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About striped

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  • Application Season
    2017 Fall
  • Program
  1. Well, the overarching gist of my initial post asked a couple of specific questions in the vein of "do funded MAs exist" (as I had not found any, and people I spoke to in person didn't provide a lot of info on MAs in general) and asking for opinions on who should be pursuing a PhD (after all, I feel pretty disheartened), as well as if anyone had thoughts about the cycle I discussed. The conversation sort of evolved into asking about specific programs, and I didn't make my interests clear. I am interested in aesthetics, media, technology, on-demand service culture, social media, and modernity. Thanks for all insights given, everyone! Personal experience is always the best teacher, and I appreciate you guys telling me about your PhD journeys.
  2. I get that- just looking for help, as I've researched many programs for two years now and haven't found much out about funded MA programs. I have definitely done my research, but I guess that's why I wrote this post- I've reached a dead-end and tons of conflicting advice both here and from professors and students. Anyway, I don't want to come across as wanting others to do the legwork for me, so I guess I'll just end the thread here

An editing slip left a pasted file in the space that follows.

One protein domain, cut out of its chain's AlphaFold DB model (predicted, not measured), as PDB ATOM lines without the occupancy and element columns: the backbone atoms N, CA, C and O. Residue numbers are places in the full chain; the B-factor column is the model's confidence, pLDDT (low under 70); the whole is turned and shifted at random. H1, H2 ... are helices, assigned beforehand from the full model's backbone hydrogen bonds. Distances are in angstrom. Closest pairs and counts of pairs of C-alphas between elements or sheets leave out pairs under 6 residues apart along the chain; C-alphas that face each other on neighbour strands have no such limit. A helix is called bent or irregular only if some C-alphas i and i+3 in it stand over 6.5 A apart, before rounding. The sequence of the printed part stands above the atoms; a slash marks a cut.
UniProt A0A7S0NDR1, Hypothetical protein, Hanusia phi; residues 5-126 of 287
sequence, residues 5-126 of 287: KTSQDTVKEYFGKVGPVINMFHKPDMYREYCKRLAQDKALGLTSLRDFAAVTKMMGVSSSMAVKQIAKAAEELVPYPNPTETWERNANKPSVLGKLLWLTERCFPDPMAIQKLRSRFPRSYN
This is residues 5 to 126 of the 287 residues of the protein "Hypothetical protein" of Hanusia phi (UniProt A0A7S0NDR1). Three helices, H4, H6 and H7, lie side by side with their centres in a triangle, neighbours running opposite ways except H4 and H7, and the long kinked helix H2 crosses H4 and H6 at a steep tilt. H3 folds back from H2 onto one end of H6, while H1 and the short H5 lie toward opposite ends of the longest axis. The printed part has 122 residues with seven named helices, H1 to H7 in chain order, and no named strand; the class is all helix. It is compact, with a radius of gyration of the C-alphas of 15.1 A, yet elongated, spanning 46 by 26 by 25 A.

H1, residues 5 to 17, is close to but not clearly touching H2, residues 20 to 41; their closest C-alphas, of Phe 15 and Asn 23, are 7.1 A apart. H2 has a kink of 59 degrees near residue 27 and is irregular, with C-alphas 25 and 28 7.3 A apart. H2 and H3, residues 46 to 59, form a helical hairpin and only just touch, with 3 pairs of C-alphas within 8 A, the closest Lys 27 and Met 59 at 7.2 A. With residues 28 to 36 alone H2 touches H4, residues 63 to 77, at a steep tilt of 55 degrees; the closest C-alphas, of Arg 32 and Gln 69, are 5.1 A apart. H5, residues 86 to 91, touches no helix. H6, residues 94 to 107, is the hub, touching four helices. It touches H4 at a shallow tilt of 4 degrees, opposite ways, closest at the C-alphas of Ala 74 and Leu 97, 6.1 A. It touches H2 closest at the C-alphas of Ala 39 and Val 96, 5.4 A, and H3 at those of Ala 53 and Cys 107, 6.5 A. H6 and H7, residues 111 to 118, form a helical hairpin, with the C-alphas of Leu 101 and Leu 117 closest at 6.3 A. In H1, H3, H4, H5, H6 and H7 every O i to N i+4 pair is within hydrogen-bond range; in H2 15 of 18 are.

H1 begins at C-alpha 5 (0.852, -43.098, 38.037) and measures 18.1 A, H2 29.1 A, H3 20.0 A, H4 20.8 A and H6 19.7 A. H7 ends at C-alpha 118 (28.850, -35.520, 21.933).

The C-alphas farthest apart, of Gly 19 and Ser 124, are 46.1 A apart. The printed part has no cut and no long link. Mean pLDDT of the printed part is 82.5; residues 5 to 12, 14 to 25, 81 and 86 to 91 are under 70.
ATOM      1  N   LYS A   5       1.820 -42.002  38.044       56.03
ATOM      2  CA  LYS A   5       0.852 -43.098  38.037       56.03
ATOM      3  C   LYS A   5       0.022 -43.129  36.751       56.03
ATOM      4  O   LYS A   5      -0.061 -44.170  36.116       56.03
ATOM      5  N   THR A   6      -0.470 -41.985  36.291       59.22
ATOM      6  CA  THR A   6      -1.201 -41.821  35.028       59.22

3. @rising_star well, I am not 100% against deferring. I was hoping for people to share their experiences at specific schools and specific funded MA programs. No one I've spoken to has alluded to specific ones, and I wasn't sure where to start looking.
  4. @Concordia I'm not sure if I can defer. I don't really want to, I guess. I've already taken 2.5 years off, I feel like I'm ready to be back in school. I just wish the MAPSS program wasn't so widely distrusted/despised. I guess I came here to get some advice about where to find funded MAs, like specific schools/programs, just in case I have the option to rescind my acceptance...